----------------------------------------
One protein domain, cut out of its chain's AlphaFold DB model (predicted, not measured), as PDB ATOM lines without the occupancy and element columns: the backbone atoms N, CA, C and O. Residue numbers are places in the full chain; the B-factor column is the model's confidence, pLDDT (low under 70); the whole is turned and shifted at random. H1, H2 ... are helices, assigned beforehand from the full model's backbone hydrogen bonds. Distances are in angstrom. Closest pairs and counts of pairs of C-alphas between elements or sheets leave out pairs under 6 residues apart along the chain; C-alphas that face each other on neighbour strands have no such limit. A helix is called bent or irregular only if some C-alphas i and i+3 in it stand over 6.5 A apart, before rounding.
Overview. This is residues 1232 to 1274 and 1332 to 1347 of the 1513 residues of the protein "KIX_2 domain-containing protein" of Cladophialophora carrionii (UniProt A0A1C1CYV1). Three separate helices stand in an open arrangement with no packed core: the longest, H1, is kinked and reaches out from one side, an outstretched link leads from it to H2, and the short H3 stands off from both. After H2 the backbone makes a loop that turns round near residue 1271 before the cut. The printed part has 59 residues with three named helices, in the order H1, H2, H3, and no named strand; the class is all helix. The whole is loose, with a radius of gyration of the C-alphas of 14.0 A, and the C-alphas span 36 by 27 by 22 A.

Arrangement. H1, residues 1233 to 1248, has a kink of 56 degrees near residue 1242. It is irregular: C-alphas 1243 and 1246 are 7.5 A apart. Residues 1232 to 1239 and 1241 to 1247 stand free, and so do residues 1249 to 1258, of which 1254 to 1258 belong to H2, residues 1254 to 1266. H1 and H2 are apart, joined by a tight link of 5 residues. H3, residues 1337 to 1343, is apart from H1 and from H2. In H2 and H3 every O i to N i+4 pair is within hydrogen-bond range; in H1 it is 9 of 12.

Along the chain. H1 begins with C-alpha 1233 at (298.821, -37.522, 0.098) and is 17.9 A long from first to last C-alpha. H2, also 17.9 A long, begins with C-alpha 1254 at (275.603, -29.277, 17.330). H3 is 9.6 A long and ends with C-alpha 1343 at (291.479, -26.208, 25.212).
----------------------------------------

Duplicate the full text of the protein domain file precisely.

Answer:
One protein domain, cut out of its chain's AlphaFold DB model (predicted, not measured), as PDB ATOM lines without the occupancy and element columns: the backbone atoms N, CA, C and O. Residue numbers are places in the full chain; the B-factor column is the model's confidence, pLDDT (low under 70); the whole is turned and shifted at random. H1, H2 ... are helices, assigned beforehand from the full model's backbone hydrogen bonds. Distances are in angstrom. Closest pairs and counts of pairs of C-alphas between elements or sheets leave out pairs under 6 residues apart along the chain; C-alphas that face each other on neighbour strands have no such limit. A helix is called bent or irregular only if some C-alphas i and i+3 in it stand over 6.5 A apart, before rounding.
Overview. This is residues 1232 to 1274 and 1332 to 1347 of the 1513 residues of the protein "KIX_2 domain-containing protein" of Cladophialophora carrionii (UniProt A0A1C1CYV1). Three separate helices stand in an open arrangement with no packed core: the longest, H1, is kinked and reaches out from one side, an outstretched link leads from it to H2, and the short H3 stands off from both. After H2 the backbone makes a loop that turns round near residue 1271 before the cut. The printed part has 59 residues with three named helices, in the order H1, H2, H3, and no named strand; the class is all helix. The whole is loose, with a radius of gyration of the C-alphas of 14.0 A, and the C-alphas span 36 by 27 by 22 A.

Arrangement. H1, residues 1233 to 1248, has a kink of 56 degrees near residue 1242. It is irregular: C-alphas 1243 and 1246 are 7.5 A apart. Residues 1232 to 1239 and 1241 to 1247 stand free, and so do residues 1249 to 1258, of which 1254 to 1258 belong to H2, residues 1254 to 1266. H1 and H2 are apart, joined by a tight link of 5 residues. H3, residues 1337 to 1343, is apart from H1 and from H2. In H2 and H3 every O i to N i+4 pair is within hydrogen-bond range; in H1 it is 9 of 12.

Along the chain. H1 begins with C-alpha 1233 at (298.821, -37.522, 0.098) and is 17.9 A long from first to last C-alpha. H2, also 17.9 A long, begins with C-alpha 1254 at (275.603, -29.277, 17.330). H3 is 9.6 A long and ends with C-alpha 1343 at (291.479, -26.208, 25.212).